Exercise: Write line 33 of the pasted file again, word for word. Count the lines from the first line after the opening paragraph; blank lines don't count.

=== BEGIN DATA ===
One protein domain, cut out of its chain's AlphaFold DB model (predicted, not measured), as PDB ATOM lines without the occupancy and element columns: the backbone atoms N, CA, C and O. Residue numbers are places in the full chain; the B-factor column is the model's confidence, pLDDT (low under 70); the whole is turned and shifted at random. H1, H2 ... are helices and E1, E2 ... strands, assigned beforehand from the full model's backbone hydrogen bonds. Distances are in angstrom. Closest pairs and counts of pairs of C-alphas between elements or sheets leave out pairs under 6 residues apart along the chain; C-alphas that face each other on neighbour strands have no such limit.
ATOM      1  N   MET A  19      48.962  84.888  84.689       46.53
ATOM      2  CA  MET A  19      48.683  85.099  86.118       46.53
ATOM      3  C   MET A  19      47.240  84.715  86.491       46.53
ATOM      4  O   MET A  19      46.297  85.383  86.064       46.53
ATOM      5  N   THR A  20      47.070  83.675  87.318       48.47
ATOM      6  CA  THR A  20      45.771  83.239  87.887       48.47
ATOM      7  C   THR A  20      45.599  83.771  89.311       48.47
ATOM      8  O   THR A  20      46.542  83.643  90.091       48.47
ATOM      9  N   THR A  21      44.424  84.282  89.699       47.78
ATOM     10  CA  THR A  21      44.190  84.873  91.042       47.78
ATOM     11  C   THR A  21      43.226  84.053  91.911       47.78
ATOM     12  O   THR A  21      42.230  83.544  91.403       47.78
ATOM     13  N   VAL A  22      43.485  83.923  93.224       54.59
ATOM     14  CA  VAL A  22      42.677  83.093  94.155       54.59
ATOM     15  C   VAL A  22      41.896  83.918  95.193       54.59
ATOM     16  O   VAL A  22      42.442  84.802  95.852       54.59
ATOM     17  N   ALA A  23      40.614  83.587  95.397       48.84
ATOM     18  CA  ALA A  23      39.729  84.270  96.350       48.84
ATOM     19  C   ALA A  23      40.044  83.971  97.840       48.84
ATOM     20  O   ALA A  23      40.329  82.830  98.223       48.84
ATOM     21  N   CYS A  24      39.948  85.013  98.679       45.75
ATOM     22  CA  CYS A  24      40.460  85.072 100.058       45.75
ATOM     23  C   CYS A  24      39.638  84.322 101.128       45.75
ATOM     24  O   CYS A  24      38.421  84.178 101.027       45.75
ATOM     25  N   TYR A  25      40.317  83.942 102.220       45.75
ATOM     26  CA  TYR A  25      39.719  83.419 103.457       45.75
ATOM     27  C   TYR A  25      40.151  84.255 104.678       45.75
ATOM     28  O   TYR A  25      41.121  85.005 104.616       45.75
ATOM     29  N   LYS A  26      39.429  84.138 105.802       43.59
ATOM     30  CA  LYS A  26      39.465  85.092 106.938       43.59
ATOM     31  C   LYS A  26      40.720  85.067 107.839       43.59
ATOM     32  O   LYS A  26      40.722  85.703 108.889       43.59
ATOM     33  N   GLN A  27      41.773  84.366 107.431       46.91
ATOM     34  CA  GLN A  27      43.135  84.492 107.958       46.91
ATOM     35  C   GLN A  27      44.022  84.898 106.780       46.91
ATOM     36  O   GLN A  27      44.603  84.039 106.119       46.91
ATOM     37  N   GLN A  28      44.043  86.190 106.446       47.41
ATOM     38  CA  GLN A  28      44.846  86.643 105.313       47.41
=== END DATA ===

ATOM     33  N   GLN A  27      41.773  84.366 107.431       46.91